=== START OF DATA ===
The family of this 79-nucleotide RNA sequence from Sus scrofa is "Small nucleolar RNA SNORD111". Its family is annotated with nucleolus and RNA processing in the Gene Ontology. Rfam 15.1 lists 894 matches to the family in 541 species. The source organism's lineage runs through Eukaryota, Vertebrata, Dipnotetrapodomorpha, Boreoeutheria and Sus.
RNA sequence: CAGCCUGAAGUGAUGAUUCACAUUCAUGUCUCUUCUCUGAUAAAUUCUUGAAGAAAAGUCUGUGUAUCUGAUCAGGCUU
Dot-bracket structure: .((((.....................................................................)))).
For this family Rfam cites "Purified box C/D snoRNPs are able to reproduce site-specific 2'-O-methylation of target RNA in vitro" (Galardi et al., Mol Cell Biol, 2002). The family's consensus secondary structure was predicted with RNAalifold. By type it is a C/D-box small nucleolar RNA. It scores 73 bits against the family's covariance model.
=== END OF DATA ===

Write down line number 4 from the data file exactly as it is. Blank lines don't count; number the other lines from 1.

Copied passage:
For this family Rfam cites "Purified box C/D snoRNPs are able to reproduce site-specific 2'-O-methylation of target RNA in vitro" (Galardi et al., Mol Cell Biol, 2002). The family's consensus secondary structure was predicted with RNAalifold. By type it is a C/D-box small nucleolar RNA. It scores 73 bits against the family's covariance model.